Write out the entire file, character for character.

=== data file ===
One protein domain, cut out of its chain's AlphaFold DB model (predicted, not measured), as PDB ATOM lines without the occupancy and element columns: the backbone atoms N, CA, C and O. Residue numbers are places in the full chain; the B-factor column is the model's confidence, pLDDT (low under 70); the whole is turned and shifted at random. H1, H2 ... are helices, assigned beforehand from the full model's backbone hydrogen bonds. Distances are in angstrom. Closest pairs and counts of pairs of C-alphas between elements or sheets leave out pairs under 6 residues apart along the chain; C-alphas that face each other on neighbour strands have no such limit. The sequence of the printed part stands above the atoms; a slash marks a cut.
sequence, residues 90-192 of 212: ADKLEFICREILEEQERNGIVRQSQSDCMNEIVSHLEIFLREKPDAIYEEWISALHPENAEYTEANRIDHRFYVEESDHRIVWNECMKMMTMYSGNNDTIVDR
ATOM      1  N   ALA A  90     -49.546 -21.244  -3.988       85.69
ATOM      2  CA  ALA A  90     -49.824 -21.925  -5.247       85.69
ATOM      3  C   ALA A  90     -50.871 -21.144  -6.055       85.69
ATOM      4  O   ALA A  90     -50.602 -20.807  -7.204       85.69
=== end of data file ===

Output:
One protein domain, cut out of its chain's AlphaFold DB model (predicted, not measured), as PDB ATOM lines without the occupancy and element columns: the backbone atoms N, CA, C and O. Residue numbers are places in the full chain; the B-factor column is the model's confidence, pLDDT (low under 70); the whole is turned and shifted at random. H1, H2 ... are helices, assigned beforehand from the full model's backbone hydrogen bonds. Distances are in angstrom. Closest pairs and counts of pairs of C-alphas between elements or sheets leave out pairs under 6 residues apart along the chain; C-alphas that face each other on neighbour strands have no such limit. The sequence of the printed part stands above the atoms; a slash marks a cut.
sequence, residues 90-192 of 212: ADKLEFICREILEEQERNGIVRQSQSDCMNEIVSHLEIFLREKPDAIYEEWISALHPENAEYTEANRIDHRFYVEESDHRIVWNECMKMMTMYSGNNDTIVDR
ATOM      1  N   ALA A  90     -49.546 -21.244  -3.988       85.69
ATOM      2  CA  ALA A  90     -49.824 -21.925  -5.247       85.69
ATOM      3  C   ALA A  90     -50.871 -21.144  -6.055       85.69
ATOM      4  O   ALA A  90     -50.602 -20.807  -7.204       85.69